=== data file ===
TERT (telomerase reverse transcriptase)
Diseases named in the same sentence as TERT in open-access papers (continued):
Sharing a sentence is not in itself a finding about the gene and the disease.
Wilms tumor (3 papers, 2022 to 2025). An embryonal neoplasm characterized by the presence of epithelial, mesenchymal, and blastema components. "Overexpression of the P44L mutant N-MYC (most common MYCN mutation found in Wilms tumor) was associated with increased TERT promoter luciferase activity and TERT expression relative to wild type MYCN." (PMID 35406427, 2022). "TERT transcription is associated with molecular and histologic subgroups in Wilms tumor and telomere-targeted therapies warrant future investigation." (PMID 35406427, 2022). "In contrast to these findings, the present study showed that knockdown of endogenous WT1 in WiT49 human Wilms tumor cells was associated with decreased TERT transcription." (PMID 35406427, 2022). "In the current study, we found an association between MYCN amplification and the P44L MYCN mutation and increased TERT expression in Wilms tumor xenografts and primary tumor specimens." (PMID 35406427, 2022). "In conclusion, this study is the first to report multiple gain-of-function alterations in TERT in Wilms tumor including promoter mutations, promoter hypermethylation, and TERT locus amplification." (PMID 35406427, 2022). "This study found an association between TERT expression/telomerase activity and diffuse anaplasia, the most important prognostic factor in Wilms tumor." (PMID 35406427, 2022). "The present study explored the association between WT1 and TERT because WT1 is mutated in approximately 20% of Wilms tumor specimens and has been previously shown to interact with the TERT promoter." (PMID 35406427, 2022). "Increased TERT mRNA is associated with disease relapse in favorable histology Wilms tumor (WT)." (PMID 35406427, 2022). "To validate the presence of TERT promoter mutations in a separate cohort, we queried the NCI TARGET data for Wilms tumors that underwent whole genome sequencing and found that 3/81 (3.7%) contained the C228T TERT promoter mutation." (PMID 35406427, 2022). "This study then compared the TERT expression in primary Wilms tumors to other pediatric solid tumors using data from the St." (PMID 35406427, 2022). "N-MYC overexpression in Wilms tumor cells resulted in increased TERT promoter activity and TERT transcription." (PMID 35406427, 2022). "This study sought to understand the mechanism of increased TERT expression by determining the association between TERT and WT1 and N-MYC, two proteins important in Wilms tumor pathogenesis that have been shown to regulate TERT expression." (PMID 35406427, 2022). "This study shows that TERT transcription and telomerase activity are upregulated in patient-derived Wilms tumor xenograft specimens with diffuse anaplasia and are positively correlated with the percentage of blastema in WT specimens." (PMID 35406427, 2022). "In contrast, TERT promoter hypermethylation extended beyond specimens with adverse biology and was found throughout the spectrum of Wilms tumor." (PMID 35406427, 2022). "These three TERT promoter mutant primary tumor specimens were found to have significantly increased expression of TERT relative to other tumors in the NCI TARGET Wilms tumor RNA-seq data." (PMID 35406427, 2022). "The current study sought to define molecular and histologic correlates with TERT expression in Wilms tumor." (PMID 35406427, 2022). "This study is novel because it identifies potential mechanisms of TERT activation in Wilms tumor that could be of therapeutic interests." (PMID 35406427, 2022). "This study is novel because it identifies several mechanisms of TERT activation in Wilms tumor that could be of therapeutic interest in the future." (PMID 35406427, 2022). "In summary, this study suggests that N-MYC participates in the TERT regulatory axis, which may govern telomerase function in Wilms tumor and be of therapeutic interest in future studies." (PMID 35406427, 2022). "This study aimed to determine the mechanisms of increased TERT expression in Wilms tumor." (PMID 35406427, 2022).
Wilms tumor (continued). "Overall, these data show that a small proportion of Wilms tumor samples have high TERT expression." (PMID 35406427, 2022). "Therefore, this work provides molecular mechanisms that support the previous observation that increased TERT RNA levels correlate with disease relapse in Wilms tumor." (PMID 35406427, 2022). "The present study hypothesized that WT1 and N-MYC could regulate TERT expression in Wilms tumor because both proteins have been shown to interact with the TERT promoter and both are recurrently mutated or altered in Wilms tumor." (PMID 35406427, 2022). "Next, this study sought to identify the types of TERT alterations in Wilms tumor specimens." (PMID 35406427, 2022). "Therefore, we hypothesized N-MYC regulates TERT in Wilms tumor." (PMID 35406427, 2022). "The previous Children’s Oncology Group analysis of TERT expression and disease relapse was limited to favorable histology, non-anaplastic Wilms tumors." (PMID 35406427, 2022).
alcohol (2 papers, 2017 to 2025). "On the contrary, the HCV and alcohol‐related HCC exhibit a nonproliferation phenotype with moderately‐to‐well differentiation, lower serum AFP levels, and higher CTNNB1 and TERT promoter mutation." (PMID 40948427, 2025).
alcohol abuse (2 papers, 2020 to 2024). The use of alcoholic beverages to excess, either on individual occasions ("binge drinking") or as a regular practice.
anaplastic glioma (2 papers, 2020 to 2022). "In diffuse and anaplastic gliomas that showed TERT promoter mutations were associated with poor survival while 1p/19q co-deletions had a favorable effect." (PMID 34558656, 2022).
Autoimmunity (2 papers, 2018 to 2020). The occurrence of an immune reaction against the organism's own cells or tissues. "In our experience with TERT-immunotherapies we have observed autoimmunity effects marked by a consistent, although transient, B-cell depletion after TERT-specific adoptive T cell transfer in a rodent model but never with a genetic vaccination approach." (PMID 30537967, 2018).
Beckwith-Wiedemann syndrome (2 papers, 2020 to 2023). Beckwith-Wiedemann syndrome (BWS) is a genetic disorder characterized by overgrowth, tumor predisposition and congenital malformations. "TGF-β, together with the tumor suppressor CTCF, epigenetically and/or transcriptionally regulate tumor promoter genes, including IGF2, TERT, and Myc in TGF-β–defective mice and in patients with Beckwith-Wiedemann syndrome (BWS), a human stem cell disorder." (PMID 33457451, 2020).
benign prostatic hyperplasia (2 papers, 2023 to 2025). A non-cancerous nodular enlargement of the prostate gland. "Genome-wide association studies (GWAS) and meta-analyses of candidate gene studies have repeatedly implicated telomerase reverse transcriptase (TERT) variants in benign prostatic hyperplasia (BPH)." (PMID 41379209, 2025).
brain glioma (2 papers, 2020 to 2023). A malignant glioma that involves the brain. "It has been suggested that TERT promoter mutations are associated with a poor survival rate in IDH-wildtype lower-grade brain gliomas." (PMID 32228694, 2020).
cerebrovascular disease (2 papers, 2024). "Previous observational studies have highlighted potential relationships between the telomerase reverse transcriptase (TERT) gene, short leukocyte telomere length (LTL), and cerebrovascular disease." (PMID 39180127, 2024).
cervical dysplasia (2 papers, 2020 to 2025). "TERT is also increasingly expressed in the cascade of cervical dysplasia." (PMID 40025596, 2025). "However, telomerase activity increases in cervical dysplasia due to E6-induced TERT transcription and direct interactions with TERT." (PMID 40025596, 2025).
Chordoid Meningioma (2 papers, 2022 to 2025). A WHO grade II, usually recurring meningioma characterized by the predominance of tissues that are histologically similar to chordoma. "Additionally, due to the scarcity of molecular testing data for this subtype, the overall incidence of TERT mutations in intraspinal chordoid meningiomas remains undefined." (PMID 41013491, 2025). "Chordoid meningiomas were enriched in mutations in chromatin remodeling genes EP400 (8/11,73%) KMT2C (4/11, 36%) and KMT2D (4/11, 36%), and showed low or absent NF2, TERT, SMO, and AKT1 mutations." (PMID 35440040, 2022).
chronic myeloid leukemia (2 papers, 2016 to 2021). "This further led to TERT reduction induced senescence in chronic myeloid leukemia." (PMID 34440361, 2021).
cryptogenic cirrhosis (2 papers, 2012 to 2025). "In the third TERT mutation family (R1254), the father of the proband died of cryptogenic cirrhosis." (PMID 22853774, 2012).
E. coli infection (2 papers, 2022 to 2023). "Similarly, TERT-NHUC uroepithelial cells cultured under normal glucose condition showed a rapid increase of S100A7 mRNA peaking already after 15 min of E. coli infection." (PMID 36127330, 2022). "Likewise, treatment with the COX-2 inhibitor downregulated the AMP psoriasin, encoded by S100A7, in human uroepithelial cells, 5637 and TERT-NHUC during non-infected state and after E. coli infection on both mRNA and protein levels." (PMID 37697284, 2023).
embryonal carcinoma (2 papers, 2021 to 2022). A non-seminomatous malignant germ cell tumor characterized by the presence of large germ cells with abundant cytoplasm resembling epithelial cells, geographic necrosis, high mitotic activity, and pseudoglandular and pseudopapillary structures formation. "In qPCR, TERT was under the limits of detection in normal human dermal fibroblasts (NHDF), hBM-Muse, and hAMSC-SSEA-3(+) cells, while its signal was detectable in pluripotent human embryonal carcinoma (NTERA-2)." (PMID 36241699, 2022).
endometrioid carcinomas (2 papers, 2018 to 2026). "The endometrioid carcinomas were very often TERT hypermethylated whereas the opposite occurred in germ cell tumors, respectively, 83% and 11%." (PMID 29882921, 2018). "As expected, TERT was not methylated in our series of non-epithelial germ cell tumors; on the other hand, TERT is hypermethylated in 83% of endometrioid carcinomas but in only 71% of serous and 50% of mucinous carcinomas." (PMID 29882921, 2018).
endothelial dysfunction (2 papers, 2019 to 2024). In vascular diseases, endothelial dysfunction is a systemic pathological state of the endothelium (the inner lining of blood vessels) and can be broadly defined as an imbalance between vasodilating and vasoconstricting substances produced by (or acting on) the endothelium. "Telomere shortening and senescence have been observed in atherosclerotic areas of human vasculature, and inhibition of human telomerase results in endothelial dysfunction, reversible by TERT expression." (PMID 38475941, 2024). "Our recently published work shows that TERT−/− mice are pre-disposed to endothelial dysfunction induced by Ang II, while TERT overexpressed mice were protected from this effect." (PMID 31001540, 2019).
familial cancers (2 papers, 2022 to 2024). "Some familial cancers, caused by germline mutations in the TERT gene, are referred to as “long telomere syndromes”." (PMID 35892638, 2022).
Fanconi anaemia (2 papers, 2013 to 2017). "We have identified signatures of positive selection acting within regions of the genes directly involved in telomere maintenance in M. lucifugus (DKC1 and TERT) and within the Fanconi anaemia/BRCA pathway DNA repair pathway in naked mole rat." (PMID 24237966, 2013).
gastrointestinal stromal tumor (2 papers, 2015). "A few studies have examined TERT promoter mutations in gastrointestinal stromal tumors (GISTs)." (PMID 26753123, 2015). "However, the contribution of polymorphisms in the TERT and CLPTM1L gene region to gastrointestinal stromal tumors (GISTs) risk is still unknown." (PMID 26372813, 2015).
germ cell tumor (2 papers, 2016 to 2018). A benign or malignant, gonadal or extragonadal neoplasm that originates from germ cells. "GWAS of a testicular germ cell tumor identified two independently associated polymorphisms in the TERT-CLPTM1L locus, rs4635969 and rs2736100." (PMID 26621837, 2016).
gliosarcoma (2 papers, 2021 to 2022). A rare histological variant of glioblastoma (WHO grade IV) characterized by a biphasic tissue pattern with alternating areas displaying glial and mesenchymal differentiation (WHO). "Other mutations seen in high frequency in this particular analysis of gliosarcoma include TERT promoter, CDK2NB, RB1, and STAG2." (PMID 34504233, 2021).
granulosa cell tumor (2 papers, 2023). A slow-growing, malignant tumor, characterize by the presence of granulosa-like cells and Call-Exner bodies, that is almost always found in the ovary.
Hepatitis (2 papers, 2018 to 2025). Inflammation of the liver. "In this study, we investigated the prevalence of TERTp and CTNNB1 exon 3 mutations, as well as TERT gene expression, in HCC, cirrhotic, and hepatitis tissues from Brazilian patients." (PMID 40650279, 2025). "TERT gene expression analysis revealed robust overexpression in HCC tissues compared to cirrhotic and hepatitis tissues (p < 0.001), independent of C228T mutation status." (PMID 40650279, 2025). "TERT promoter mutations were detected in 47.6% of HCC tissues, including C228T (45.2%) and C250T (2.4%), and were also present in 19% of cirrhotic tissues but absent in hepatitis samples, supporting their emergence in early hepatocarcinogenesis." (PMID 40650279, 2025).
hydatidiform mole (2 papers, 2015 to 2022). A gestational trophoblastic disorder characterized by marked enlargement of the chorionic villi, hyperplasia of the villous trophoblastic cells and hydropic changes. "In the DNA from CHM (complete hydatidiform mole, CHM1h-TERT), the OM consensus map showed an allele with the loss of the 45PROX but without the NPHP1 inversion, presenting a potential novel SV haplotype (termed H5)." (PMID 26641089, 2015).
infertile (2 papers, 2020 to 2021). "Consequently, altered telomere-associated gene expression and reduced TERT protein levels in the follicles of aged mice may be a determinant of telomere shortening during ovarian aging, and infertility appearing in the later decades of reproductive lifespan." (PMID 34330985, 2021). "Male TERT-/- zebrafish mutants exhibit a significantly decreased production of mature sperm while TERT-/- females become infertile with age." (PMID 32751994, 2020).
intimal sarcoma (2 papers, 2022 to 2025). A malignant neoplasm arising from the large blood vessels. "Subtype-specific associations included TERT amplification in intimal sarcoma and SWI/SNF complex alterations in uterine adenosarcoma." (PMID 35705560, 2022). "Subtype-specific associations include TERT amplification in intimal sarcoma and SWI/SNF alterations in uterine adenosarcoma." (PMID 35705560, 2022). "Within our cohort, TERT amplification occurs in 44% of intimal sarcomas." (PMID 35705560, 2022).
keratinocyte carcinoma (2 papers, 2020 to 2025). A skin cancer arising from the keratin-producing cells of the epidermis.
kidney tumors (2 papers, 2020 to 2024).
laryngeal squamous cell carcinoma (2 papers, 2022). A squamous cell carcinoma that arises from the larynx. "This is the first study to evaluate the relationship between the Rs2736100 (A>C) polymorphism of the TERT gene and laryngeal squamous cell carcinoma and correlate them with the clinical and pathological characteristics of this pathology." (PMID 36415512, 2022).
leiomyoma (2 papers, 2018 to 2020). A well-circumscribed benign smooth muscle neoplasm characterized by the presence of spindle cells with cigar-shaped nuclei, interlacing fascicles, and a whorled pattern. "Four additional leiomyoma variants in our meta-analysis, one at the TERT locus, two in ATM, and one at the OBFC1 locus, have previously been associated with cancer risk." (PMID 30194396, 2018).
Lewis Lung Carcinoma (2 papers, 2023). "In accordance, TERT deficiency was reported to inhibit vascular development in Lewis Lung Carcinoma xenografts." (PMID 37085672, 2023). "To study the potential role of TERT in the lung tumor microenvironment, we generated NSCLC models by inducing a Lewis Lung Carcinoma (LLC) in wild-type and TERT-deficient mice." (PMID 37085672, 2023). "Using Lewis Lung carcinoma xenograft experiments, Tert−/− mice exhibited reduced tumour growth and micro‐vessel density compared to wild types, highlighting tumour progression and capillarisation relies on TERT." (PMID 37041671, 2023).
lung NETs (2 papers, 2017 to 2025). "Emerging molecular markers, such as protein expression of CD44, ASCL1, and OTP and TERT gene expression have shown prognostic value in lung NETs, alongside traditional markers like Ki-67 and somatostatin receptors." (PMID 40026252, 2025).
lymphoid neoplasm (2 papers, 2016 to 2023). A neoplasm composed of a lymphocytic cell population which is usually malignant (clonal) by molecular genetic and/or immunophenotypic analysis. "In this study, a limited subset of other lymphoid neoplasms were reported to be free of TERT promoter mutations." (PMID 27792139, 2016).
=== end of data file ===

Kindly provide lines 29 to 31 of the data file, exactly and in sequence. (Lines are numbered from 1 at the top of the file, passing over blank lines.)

hydatidiform mole (2 papers, 2015 to 2022). A gestational trophoblastic disorder characterized by marked enlargement of the chorionic villi, hyperplasia of the villous trophoblastic cells and hydropic changes. "In the DNA from CHM (complete hydatidiform mole, CHM1h-TERT), the OM consensus map showed an allele with the loss of the 45PROX but without the NPHP1 inversion, presenting a potential novel SV haplotype (termed H5)." (PMID 26641089, 2015).
infertile (2 papers, 2020 to 2021). "Consequently, altered telomere-associated gene expression and reduced TERT protein levels in the follicles of aged mice may be a determinant of telomere shortening during ovarian aging, and infertility appearing in the later decades of reproductive lifespan." (PMID 34330985, 2021). "Male TERT-/- zebrafish mutants exhibit a significantly decreased production of mature sperm while TERT-/- females become infertile with age." (PMID 32751994, 2020).
intimal sarcoma (2 papers, 2022 to 2025). A malignant neoplasm arising from the large blood vessels. "Subtype-specific associations included TERT amplification in intimal sarcoma and SWI/SNF complex alterations in uterine adenosarcoma." (PMID 35705560, 2022). "Subtype-specific associations include TERT amplification in intimal sarcoma and SWI/SNF alterations in uterine adenosarcoma." (PMID 35705560, 2022). "Within our cohort, TERT amplification occurs in 44% of intimal sarcomas." (PMID 35705560, 2022).